As I plastered the mall with opportunities, I found myself at American Eagle. I had never been a frequent shopper – or even a shopper there at all. I was a religious wearer of BDG jeans at the time and my only real interaction with the company was my collection of Aerie underwear. However, my cousin had worked at American Eagle in the past and didn’t hate it. Plus, I needed a job. I walked into the store with no familiarity of the product, no understanding of the company values and a handful of resumes filled with irrelevant job experience. I left the store with one less resume and an interview scheduled for later that afternoon.
Four and a half years later, I find myself leaving my “summer job”. If you asked me-of-2017, I would viciously deny that the store in the basement of the Eaton Centre would become as integral to my life as it has. That job funded my first album. It allowed me to live in Vancouver. It kept me employed during the pandemic. It provided me with the experience I needed to get a new job I am more than excited to start.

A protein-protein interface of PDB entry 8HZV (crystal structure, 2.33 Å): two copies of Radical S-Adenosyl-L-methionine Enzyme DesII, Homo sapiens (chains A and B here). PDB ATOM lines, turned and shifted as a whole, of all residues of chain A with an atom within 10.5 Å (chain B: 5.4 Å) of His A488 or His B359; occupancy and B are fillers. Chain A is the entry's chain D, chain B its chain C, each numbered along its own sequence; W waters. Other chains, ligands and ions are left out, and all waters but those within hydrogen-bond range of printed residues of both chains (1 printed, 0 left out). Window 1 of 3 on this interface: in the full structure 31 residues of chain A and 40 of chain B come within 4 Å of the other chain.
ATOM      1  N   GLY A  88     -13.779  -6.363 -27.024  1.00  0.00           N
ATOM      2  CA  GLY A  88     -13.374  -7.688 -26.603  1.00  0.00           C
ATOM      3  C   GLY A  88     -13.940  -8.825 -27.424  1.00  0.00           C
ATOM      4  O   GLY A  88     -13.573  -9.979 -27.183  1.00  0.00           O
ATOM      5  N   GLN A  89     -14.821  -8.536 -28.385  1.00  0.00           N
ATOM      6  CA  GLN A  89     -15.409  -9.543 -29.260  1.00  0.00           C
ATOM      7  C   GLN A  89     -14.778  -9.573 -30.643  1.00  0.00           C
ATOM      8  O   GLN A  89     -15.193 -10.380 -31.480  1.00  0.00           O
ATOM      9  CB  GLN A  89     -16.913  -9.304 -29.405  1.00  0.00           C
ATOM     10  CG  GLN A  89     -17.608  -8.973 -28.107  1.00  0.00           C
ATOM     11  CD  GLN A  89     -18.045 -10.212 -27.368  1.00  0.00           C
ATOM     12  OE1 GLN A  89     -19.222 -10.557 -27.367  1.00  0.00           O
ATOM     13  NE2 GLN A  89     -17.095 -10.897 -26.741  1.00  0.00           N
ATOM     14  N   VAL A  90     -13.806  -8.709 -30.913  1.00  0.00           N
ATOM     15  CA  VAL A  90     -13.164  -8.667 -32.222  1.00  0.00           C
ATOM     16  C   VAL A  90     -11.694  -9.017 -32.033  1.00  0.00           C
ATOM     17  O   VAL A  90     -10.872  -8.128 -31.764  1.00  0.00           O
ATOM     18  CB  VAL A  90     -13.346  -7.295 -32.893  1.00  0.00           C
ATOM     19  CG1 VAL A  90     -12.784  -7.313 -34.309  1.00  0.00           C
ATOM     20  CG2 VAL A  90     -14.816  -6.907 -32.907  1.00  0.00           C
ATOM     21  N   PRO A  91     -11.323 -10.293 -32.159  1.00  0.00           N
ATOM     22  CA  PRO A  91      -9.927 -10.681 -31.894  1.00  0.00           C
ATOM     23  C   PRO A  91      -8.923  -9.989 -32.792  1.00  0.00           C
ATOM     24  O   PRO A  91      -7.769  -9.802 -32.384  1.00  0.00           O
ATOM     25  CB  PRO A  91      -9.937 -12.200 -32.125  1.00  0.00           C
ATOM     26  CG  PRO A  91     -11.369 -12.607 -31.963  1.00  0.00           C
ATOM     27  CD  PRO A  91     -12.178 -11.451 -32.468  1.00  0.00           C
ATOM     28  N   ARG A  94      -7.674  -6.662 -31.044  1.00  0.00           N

However, that doesn’t mean that I am more than excited to leave. I understand I initiated the launch, I was the one who sought out and found a new job, but there are thing I’m leaving behind that I’m going to miss. I’m going to miss meeting so many people. I helped young girls get ready for their first day of high school. I shopped with children who were taking a day off from chemotherapy at Sick Kids. I shopped with trans individuals who were buying their first items of clothing that represented who they truly were. I helped stylists for movies, people find clothes for their first job, and tourists on vacation. I got to speak German and French and American Sign Language. Additionally, I met a handful of Karens who provided me stories for Tik Toks.